Security considerations

When building a Cascades application, it's important to protect your application and your users from attackers. If you don't take the necessary precautions, attackers can steal personal information from apps, access personal files on a device, or even control an app's behavior in unexpected ways. If your app uses or collects your customers' personal information, you must publish a privacy policy to inform your customers how their information is handled. For more information, see the BlackBerry Development Guidelines for Personally Identifiable Information.

In addition to these concepts, there are some general C/C++ security considerations that you should be familiar with. For more information about C/C++ security, see Security Considerations for Native Application Development.


Cascades supports two safe string classes: QString for Unicode strings and  QByteArray for ASCII strings. These classes avoid memory corruption by incorporating length and null-termination checks into all of their functions, so you should always use them for string manipulation in applications.

You should never use C strings to manipulate strings in a Cascades application, though.

Here's a safe way to create a string in QML:

property string str : "String text"

And here's how to create one in C++:

QString str = "String text";

Password fields

Any TextField that accepts password data from a user should use the password input mode from TextFieldInputMode.

By using the password input mode, characters are obscured while the user is typing and are not shared if the device is using screen-sharing functionality.

Screen showing the password field.

Here's how to create a password field in QML:

TextField {
    id: password
    inputMode: TextFieldInputMode.Password

And here's how to do the same in C++:


For more information about text input modes, see Text input modes.

File paths

When handling file paths that come from an untrusted source, it's important to always validate the paths before you use them in an application. Without validation, directory traversal bugs can occur that potentially provide access to files or other applications that shouldn't be accessed.

If a file name is provided to your app from an untrusted source, your app should check to make sure that it doesn't contain characters that could change the file's location (such as ".." or "/"), as well as any characters that could make the file path invalid. If a file path is provided, ensure that it's in the expected location on the file system.

Calling QString::startsWith() or other string comparison functions is usually not adequate for validating paths. Path names that contain ".." in their paths (for example, "/accounts/expected_path/../bad_path") or symbolic links can bypass these checks. To avoid these concerns, you should use the  canonicalPath() and canonicalFilePath() functions to resolve all symbolic links, extra slash (/) characters, and references to /./ and /../, like in the following:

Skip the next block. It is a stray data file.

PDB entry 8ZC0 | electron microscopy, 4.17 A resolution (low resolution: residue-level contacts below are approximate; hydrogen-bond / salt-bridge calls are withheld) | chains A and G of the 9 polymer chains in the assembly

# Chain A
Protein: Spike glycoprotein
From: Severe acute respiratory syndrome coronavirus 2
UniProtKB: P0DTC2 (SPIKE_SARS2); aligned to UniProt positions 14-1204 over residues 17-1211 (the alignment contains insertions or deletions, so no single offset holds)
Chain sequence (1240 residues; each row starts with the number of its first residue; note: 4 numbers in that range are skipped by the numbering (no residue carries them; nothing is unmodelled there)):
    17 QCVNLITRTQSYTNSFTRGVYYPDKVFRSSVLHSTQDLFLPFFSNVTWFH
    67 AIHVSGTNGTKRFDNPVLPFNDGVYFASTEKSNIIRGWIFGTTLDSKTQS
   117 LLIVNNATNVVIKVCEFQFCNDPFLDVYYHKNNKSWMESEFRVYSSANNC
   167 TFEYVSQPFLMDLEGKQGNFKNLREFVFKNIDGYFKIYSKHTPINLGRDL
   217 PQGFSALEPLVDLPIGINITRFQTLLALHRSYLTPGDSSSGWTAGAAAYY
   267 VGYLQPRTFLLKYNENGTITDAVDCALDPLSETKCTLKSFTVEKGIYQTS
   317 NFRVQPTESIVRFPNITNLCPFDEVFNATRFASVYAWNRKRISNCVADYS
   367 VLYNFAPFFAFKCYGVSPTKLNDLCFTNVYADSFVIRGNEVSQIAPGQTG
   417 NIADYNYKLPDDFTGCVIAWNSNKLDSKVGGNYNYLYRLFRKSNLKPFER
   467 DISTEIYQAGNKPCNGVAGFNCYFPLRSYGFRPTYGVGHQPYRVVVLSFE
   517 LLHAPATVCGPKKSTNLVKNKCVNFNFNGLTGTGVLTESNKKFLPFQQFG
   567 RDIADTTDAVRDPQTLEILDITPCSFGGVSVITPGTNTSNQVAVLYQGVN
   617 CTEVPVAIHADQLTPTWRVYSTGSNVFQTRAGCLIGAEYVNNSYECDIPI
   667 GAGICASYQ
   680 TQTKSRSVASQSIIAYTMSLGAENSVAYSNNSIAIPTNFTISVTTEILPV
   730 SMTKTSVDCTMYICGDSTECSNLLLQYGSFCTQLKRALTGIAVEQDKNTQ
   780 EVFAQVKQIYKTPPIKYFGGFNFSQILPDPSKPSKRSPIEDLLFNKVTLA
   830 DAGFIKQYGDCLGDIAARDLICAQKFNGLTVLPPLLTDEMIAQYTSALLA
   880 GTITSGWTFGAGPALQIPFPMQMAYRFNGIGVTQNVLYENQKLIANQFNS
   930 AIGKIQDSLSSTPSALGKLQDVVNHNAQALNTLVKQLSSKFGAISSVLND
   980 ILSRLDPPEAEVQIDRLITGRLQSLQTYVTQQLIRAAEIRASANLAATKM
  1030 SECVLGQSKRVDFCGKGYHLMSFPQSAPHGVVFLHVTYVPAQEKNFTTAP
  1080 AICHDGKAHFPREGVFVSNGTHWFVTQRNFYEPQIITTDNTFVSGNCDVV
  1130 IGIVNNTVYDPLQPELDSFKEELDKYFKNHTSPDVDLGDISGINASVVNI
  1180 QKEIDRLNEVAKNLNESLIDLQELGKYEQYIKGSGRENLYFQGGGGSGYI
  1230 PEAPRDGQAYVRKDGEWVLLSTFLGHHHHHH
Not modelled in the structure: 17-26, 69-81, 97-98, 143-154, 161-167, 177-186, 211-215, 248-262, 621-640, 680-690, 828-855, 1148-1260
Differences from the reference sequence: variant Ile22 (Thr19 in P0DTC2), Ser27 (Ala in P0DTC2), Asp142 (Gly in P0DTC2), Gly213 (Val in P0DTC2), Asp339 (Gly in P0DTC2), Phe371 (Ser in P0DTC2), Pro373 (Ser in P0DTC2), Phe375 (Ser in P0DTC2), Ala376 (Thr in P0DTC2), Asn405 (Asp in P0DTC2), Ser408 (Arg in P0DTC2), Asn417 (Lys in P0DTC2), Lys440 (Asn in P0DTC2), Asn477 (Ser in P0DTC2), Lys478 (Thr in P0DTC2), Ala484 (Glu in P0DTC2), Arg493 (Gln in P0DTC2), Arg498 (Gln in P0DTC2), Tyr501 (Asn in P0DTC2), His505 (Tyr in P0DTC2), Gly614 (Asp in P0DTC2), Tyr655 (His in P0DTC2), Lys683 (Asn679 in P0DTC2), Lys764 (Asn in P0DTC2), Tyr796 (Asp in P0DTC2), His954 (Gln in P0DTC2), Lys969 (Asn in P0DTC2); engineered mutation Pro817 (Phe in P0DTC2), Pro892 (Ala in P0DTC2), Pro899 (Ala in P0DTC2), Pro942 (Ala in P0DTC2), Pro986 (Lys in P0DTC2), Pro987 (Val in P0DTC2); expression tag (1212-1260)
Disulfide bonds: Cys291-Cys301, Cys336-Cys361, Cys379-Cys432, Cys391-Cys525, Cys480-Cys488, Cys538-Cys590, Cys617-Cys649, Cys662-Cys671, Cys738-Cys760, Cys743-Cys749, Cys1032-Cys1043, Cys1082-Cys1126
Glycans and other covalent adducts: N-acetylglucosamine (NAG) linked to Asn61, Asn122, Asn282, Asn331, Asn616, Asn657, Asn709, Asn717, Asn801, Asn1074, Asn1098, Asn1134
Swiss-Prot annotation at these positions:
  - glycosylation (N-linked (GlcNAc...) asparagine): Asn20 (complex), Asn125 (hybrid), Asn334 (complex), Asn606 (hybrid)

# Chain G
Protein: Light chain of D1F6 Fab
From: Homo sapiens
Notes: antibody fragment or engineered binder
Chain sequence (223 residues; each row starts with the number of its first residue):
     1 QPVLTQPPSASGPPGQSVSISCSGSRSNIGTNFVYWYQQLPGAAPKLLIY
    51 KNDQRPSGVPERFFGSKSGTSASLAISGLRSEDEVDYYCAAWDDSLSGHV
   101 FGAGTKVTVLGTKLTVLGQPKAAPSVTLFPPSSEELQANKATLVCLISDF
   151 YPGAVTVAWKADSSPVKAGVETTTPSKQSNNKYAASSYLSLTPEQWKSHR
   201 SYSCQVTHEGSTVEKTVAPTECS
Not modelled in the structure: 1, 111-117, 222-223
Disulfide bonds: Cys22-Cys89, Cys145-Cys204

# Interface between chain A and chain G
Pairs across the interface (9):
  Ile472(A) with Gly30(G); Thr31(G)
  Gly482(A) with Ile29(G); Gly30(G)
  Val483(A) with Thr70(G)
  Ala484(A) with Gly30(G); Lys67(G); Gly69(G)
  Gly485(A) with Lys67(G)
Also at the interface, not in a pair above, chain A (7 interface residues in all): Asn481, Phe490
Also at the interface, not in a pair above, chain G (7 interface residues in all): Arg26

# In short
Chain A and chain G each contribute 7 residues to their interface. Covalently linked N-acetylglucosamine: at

#include <QFileInfo>

QString path = "/accounts/1000/shared/downloads/../documents"; 
QFileInfo info(path);
path = info.canonicalFilePath();

Because canonicalPath() and canonicalFilePath() return a path name instead of a reference to an open file, there's the possibility that while resolving symbolic links, the file system configuration might change between the call to canonicalPath() or canonicalFilePath() and the subsequent open() call used to open the returned path. To avoid race conditions in resolving symbolic links, a subsequent open() call should pass the O_NOSYMLINK option to avoid the insertion of symbolic links.

path = info.canonicalFilePath();
int fd = open(, O_NOSYMLINK | O_RDONLY );

In the example above, the path would be resolved to /accounts/1000/shared/documents.

Script injection

If a Cascades application executes QScript or JavaScript that's controlled by an attacker, it can allow the attacker to access application data or control the behavior of the application. For this reason, it's important that applications avoid executing untrusted data as a part of scripts.

When the QScriptEngine class is used to execute scripts, it's important that untrusted values are never appended to the string of the script that's being executed. All scripts that are executed by a QScriptEngine should be predefined when developing the application and should never be altered dynamically when the application is running.

Also, you should never use importLoader, or XMLHttpRequest to load JavaScript code that you don't control into QML. Running untrusted JavaScript code in QML can be equivalent to downloading and running a malicious application. Unlike a desktop browser, the JavaScript execution environment doesn't restrict certain activities, such as accessing the local file system. For more information about QML and security, see QML Security.